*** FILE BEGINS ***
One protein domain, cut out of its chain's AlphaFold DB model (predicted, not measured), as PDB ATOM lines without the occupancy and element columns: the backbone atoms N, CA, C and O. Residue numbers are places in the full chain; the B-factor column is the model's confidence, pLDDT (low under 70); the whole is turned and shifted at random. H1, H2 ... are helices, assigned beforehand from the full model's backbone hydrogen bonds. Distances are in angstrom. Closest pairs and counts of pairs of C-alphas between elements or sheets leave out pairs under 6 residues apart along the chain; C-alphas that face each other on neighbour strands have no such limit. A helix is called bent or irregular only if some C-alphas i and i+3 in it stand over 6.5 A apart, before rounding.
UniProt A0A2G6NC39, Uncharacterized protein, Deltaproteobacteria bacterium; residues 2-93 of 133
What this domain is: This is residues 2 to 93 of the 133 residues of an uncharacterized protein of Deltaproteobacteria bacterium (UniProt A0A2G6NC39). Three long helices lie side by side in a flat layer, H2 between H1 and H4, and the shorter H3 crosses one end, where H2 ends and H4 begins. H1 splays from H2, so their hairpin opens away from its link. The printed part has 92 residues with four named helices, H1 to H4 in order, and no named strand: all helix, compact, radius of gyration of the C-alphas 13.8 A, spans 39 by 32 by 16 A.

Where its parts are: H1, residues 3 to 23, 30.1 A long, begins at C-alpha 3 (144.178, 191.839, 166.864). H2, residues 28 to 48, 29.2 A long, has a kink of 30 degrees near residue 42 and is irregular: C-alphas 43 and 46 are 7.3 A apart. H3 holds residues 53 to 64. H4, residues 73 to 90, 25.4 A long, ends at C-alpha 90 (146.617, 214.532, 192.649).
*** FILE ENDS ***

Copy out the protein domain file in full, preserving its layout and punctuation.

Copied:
One protein domain, cut out of its chain's AlphaFold DB model (predicted, not measured), as PDB ATOM lines without the occupancy and element columns: the backbone atoms N, CA, C and O. Residue numbers are places in the full chain; the B-factor column is the model's confidence, pLDDT (low under 70); the whole is turned and shifted at random. H1, H2 ... are helices, assigned beforehand from the full model's backbone hydrogen bonds. Distances are in angstrom. Closest pairs and counts of pairs of C-alphas between elements or sheets leave out pairs under 6 residues apart along the chain; C-alphas that face each other on neighbour strands have no such limit. A helix is called bent or irregular only if some C-alphas i and i+3 in it stand over 6.5 A apart, before rounding.
UniProt A0A2G6NC39, Uncharacterized protein, Deltaproteobacteria bacterium; residues 2-93 of 133
What this domain is: This is residues 2 to 93 of the 133 residues of an uncharacterized protein of Deltaproteobacteria bacterium (UniProt A0A2G6NC39). Three long helices lie side by side in a flat layer, H2 between H1 and H4, and the shorter H3 crosses one end, where H2 ends and H4 begins. H1 splays from H2, so their hairpin opens away from its link. The printed part has 92 residues with four named helices, H1 to H4 in order, and no named strand: all helix, compact, radius of gyration of the C-alphas 13.8 A, spans 39 by 32 by 16 A.

Where its parts are: H1, residues 3 to 23, 30.1 A long, begins at C-alpha 3 (144.178, 191.839, 166.864). H2, residues 28 to 48, 29.2 A long, has a kink of 30 degrees near residue 42 and is irregular: C-alphas 43 and 46 are 7.3 A apart. H3 holds residues 53 to 64. H4, residues 73 to 90, 25.4 A long, ends at C-alpha 90 (146.617, 214.532, 192.649).